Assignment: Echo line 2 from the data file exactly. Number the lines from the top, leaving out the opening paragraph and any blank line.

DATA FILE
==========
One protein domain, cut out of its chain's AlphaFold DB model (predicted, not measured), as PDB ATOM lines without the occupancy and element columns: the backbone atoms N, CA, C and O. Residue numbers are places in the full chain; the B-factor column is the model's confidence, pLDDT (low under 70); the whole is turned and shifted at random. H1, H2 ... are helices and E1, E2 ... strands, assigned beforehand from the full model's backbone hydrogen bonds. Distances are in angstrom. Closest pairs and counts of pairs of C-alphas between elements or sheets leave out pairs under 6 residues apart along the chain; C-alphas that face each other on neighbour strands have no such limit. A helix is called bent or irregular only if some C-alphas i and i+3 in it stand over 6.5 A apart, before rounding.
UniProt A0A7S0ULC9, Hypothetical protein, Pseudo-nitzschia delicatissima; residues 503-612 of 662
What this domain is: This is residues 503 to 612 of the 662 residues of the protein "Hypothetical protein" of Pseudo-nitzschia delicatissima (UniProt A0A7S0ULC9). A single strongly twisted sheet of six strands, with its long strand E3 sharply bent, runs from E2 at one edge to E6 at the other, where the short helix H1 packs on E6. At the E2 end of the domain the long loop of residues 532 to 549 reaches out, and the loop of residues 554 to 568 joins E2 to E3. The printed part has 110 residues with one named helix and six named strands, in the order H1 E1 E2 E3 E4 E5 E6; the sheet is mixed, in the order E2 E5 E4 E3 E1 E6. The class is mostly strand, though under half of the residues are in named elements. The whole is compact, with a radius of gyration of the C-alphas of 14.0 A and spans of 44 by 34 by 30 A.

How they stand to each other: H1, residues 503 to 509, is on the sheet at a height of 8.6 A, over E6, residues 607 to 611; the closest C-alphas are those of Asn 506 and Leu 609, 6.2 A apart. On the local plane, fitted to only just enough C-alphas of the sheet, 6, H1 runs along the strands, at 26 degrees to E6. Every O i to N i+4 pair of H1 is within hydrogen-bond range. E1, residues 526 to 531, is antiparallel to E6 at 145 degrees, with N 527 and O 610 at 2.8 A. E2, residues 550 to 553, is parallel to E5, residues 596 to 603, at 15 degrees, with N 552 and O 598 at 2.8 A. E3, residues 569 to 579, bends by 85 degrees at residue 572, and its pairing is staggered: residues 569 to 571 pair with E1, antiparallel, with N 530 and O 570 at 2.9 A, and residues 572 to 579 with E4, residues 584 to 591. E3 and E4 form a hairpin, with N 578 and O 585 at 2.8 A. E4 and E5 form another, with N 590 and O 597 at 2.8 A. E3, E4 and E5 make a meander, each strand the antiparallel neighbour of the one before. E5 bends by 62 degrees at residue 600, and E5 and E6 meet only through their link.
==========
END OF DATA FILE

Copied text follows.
What this domain is: This is residues 503 to 612 of the 662 residues of the protein "Hypothetical protein" of Pseudo-nitzschia delicatissima (UniProt A0A7S0ULC9). A single strongly twisted sheet of six strands, with its long strand E3 sharply bent, runs from E2 at one edge to E6 at the other, where the short helix H1 packs on E6. At the E2 end of the domain the long loop of residues 532 to 549 reaches out, and the loop of residues 554 to 568 joins E2 to E3. The printed part has 110 residues with one named helix and six named strands, in the order H1 E1 E2 E3 E4 E5 E6; the sheet is mixed, in the order E2 E5 E4 E3 E1 E6. The class is mostly strand, though under half of the residues are in named elements. The whole is compact, with a radius of gyration of the C-alphas of 14.0 A and spans of 44 by 34 by 30 A.